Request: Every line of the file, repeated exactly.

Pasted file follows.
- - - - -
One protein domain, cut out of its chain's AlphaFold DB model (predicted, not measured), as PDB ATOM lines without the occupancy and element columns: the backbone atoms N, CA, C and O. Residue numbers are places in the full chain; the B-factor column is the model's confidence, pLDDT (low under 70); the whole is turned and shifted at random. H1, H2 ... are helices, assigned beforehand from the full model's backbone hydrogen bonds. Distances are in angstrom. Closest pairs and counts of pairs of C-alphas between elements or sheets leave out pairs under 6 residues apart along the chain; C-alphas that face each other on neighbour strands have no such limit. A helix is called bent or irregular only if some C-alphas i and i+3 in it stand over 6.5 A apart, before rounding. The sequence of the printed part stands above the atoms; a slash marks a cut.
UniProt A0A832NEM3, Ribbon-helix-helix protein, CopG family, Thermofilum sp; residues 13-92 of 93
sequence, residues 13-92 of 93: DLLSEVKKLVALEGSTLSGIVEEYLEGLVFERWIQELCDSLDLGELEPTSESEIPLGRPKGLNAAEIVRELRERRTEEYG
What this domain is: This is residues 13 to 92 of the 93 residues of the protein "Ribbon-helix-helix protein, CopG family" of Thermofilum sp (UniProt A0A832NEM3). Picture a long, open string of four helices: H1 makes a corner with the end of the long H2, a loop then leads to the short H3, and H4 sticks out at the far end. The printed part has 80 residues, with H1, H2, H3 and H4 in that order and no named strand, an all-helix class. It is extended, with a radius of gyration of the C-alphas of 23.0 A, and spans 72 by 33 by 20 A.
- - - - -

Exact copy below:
One protein domain, cut out of its chain's AlphaFold DB model (predicted, not measured), as PDB ATOM lines without the occupancy and element columns: the backbone atoms N, CA, C and O. Residue numbers are places in the full chain; the B-factor column is the model's confidence, pLDDT (low under 70); the whole is turned and shifted at random. H1, H2 ... are helices, assigned beforehand from the full model's backbone hydrogen bonds. Distances are in angstrom. Closest pairs and counts of pairs of C-alphas between elements or sheets leave out pairs under 6 residues apart along the chain; C-alphas that face each other on neighbour strands have no such limit. A helix is called bent or irregular only if some C-alphas i and i+3 in it stand over 6.5 A apart, before rounding. The sequence of the printed part stands above the atoms; a slash marks a cut.
UniProt A0A832NEM3, Ribbon-helix-helix protein, CopG family, Thermofilum sp; residues 13-92 of 93
sequence, residues 13-92 of 93: DLLSEVKKLVALEGSTLSGIVEEYLEGLVFERWIQELCDSLDLGELEPTSESEIPLGRPKGLNAAEIVRELRERRTEEYG
What this domain is: This is residues 13 to 92 of the 93 residues of the protein "Ribbon-helix-helix protein, CopG family" of Thermofilum sp (UniProt A0A832NEM3). Picture a long, open string of four helices: H1 makes a corner with the end of the long H2, a loop then leads to the short H3, and H4 sticks out at the far end. The printed part has 80 residues, with H1, H2, H3 and H4 in that order and no named strand, an all-helix class. It is extended, with a radius of gyration of the C-alphas of 23.0 A, and spans 72 by 33 by 20 A.